Essential California Week in Review: Expect more water restrictions next year


Good morning, and welcome to the Essential California newsletter. It is Saturday, Oct. 8.

Here’s a look at the top stories of the last week

More water restrictions are likely to come next year. Four water districts and the state’s Colorado River Board said in a letter to the federal government Wednesday that they were proposing to reduce water use by up to 400,000 acre-feet per year. That would amount to about 9% of the state’s total water allotment from the river through 2026. In Southern California, officials with the Metropolitan Water District planned to endorse mandatory conservation measures to begin rationing water for cities and local agencies that supply 19 million people across six counties.

Bass and Caruso faced off in their second one-on-one L.A. mayoral debate. The rhetorical daggers flew, with Rep. Karen Bass attempting to portray real estate developer Rick Caruso as a shape-shifting opportunist whom voters can’t fully trust. Caruso, in turn, aimed to characterize the congresswoman as lacking judgment and having little to show for her time in Washington, D.C.

What you need to know about the gas tax refunds. On Friday, the state began dispersing one-time payments ranging from $400 to $1,050 for couples who filed jointly on their 2020 state income tax return and $200 to $700 for those who filed independently. Payments will arrive in several ways, including direct deposits to roughly 8 million bank accounts for those who e-filed their 2020 state income tax return. The state expects the majority of all direct deposits to hit bank accounts by the end of October, and more will be sent out through Nov. 14. An additional 10 million payments will be mailed on debit cards to California residents.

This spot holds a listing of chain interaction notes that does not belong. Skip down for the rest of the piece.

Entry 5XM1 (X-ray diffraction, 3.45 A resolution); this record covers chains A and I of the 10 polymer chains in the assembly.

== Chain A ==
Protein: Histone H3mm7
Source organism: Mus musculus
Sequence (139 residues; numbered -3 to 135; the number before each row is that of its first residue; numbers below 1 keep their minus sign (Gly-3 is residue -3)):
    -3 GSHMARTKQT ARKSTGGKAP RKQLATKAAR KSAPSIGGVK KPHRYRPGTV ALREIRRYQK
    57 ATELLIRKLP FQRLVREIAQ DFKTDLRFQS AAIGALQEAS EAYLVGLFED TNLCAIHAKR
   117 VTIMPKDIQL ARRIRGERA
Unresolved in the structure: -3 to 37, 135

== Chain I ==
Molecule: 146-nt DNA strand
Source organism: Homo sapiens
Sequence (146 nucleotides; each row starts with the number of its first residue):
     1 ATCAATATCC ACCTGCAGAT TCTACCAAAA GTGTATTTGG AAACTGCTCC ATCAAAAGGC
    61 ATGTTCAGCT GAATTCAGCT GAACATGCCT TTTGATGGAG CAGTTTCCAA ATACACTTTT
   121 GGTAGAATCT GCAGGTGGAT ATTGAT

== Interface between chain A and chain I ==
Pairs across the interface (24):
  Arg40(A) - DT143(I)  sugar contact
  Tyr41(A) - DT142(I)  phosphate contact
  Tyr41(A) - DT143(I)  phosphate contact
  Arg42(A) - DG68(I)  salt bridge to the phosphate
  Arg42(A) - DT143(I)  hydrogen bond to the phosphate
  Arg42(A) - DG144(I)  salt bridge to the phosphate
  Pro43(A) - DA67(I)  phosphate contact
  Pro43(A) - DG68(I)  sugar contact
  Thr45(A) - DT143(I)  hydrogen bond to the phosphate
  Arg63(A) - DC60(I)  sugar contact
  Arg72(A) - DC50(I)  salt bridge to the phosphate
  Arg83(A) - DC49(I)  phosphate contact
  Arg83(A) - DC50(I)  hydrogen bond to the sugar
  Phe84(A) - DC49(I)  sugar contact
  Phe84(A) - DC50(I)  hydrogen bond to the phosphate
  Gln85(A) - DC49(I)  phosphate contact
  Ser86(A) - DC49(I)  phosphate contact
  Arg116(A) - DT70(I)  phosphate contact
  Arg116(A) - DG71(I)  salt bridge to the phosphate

Gas prices in SoCal fell slightly, but for how long? Oil and gas analysts said wholesale prices for California-grade gasoline seemed to have peaked this week after shutdowns of at least five refineries statewide led to shortages. But they said it often takes much longer to see prices at the pump reflect market dips. And Wednesday’s announcement by OPEC+, a coalition of two dozen countries, to cut oil production by 2 million barrels a day has the potential to affect California prices, officials said.

Why flu season may be worse in L.A. this year. Influenza has been largely dormant the last two seasons, a development some attribute to the infection-prevention protocols put in place to ward off the coronavirus. But with measures such as mandatory masking, physical distancing and limitations on business and social activities having been put aside amid improved pandemic conditions, California could be in line for a more active flu season this year.

An internal LAPD report ruled that an officer’s training death was an accident. The report on Houston Tipping’s death last spring found that Tipping and the other officers involved in the training session followed standards set by a state agency. It did not uncover evidence to support an allegation made by Tipping’s mother that other officers were simulating a mob and beat him during the training.

Free online games

Get our free daily crossword puzzle, sudoku, word search and arcade games in our game center at

A plan to save the Salton Sea was rejected. By moving desalinated seawater across the desert, some local residents and environmentalists say, California could stop its largest lake from shrinking and growing saltier and could restore its once-thriving ecosystem. But advocates of tapping ocean water were dealt a significant blow when a state-appointed panel of experts rejected the idea after a yearlong review, citing costs estimated in the tens of billions of dollars, harm to the coastal environment and a construction timeline that would take many years before any water would reach the lake.